After leaving the Royal Masonic School for Boys, Harvey Postlethwaite attended the University of Birmingham, England to study mechanical engineering and graduated, with a BSc and then a doctorate, during the 1960s. He was a keen follower of motor sport, competing in a Mallock at club level for a while. After graduation Postlethwaite joined ICI as a research scientist, but bored by this he soon began to pursue a career as a race car engineer, joining March in 1970, then aged just 26. Postlethwaite worked on the fledgling company's Formula 2 and Formula 3 cars but was lured away to join the Hesketh Formula One team who were a March customer. The Hesketh team was well known for an unconventional approach to Formula One—Postlethwaite was himself considered 'eccentric':
The Royal Masonic School for Boys was an independent school for boys in England.
The University of Birmingham is a public research university located in Edgbaston, Birmingham, United Kingdom. It received its royal charter in 1900 as a successor to Queen's College, Birmingham and Mason Science College, making it the first English civic or 'red brick' university to receive its own royal charter. It is a founding member of both the Russell Group of British research universities and the international network of research universities, Universitas 21.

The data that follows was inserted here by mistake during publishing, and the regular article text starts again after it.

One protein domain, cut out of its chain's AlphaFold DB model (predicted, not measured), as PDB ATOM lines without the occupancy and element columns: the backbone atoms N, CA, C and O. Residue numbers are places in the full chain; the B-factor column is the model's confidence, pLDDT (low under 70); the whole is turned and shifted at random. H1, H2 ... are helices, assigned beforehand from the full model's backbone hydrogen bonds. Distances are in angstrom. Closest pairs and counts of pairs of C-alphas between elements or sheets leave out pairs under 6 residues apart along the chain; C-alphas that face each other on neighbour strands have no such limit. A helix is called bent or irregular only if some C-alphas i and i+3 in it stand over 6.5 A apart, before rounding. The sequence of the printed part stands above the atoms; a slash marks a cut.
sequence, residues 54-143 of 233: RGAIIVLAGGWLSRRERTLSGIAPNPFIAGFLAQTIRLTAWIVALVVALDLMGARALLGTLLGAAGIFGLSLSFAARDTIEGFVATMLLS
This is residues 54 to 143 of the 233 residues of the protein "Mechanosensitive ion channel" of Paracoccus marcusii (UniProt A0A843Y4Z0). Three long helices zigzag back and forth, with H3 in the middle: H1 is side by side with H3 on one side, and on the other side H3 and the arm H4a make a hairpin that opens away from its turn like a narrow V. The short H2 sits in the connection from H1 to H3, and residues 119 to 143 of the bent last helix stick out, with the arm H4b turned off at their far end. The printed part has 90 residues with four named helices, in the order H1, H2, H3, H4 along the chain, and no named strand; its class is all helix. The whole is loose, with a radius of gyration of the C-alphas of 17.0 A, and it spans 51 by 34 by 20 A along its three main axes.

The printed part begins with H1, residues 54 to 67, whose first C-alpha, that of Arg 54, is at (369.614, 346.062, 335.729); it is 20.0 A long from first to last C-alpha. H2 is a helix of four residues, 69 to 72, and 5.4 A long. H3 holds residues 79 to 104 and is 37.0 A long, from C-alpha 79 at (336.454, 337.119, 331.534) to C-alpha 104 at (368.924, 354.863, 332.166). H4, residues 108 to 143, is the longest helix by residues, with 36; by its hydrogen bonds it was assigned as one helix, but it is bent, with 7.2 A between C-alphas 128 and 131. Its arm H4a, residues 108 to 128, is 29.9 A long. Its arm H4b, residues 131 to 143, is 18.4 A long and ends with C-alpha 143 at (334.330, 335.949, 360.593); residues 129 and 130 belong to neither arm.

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Working to modify and improve the novice team's March 731 chassis, Postlethwaite elevated the team into serious contention and the following year designed the team's car from scratch. 'Doc' Postlethwaite's 1974 Hesketh 308 secured a number of podium positions. The following year he further developed the car's unusual rubber spring suspension and saw his creation take victory at the Dutch Grand Prix in the hands of James Hunt.